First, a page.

Here Lirtzman got fired up about the future of custodians. “It seems strange a person can get heated discussing his custodian, so I’ll try to restrain myself,” he began. Apologising to that section of the conference, Askari – wholly owned by State Street Bank, itself a major custodian – he got into his stride. “There was until recently in the US, and maybe here, a presumption that the custodian has the position and the prices, therefore it should do risk management. I don’t think so. Some custodians should do risk management. But any presumption has been rapidly eroded. There are some that will a good job and there are some that have done. There are others that haven’t and they are going to be run out of the business in the next two or three years. They will be forced back to the low margin precincts of core custodial accounting.”
There’s what Lirtzman calls a democratisation of data under way that is liberating the custodian’s monopoly on risk management. He drew attention to an earlier e-commerce presentation at the conference and said the internet was threatening custodians. “Over the next two to three years we’re going to see an emergence of a whole variety of alternatives and people are going to have to earn a place at the table,” he said.
The panel discussion closed by coming full circle to the most pressing source of risk, alternative investments, and where the pension funds are heading with risk management. PGGM’s Peters said his fund has about 5% in private equity, commodities, structured finance and long and short positions. PGGM is developing risk management internally, as it allows him to check the portfolio’s components in greater detail if need be. The fund is also moving towards a risk budgeting approach. Nevertheless, there was a feeling during the discussion that risk budgeting produces a lot of talk but precious little action, a point reiterated by Lirtzman.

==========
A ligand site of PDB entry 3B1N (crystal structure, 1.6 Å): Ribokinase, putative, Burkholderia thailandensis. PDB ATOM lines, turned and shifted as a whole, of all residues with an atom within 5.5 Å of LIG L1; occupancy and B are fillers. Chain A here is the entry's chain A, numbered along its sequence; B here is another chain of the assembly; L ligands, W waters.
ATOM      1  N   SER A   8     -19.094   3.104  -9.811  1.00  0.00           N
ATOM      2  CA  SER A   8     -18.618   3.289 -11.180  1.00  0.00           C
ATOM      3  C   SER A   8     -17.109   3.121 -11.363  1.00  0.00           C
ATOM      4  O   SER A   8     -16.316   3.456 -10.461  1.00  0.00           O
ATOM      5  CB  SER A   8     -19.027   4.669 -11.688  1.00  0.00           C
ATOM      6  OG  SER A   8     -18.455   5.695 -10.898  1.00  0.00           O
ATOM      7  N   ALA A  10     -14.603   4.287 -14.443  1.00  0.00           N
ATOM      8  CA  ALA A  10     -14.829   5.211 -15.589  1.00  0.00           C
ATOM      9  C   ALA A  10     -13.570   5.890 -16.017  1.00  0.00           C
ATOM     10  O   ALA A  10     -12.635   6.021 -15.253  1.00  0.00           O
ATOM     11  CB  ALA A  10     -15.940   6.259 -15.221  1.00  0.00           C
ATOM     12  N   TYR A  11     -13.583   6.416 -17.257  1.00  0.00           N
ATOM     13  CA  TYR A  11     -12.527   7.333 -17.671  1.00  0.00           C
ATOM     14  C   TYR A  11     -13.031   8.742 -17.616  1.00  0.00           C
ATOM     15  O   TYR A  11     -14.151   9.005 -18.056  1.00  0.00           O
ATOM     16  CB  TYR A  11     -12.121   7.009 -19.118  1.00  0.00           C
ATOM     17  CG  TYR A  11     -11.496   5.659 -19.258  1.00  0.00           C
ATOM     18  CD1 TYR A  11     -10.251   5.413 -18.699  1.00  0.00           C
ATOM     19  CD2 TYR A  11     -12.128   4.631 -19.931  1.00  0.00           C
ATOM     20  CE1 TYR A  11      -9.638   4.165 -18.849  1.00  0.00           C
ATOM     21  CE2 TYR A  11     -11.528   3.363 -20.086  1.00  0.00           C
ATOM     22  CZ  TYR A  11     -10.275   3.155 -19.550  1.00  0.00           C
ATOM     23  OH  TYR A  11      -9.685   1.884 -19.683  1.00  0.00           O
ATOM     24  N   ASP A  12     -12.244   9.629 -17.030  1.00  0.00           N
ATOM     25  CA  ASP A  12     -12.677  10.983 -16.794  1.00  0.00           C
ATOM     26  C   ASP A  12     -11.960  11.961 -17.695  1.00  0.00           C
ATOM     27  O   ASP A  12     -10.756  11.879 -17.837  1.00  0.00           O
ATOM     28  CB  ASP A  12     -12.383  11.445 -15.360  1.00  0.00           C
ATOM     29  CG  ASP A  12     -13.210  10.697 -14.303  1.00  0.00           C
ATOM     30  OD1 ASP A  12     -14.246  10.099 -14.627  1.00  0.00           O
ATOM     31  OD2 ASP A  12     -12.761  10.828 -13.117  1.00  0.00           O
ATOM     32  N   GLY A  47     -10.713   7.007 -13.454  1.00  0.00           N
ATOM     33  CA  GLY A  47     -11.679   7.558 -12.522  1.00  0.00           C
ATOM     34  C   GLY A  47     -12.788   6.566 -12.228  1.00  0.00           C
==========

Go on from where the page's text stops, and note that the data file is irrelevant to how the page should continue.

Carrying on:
City of New York has 3% of its assets in alternative investments, predominantly private equity. Any new proposal to the firm goes directly to a third-party due diligence manager. If it passes this stage it goes to the chief investment officer and then to the city’s five separate boards. Nevertheless, Lirtzman still has concerns about the due diligence but he says that, although attractive, risk budgeting isn’t imminent. “I think it’ll be a very long time before we enter into a formal risk budgeting process and I don’t think many plan sponsors in the US are moving in that direction,” he said.
Coenen says alternative investment is now part of ABP’s strategic investment plan but that it has to pass a severe due diligence process. “We have a fairly long check list … once you’ve signed an agreement, you’re locked in for 10 years,” he said. Despite alternative investments being relatively new ground, Coenen finished optimistically saying alternatives are sound if chosen carefully. “They are a long-term investment. Maybe it’s very high risk in the short term but we think that in the long term, five to 10 years say, they really become a low risk potential.”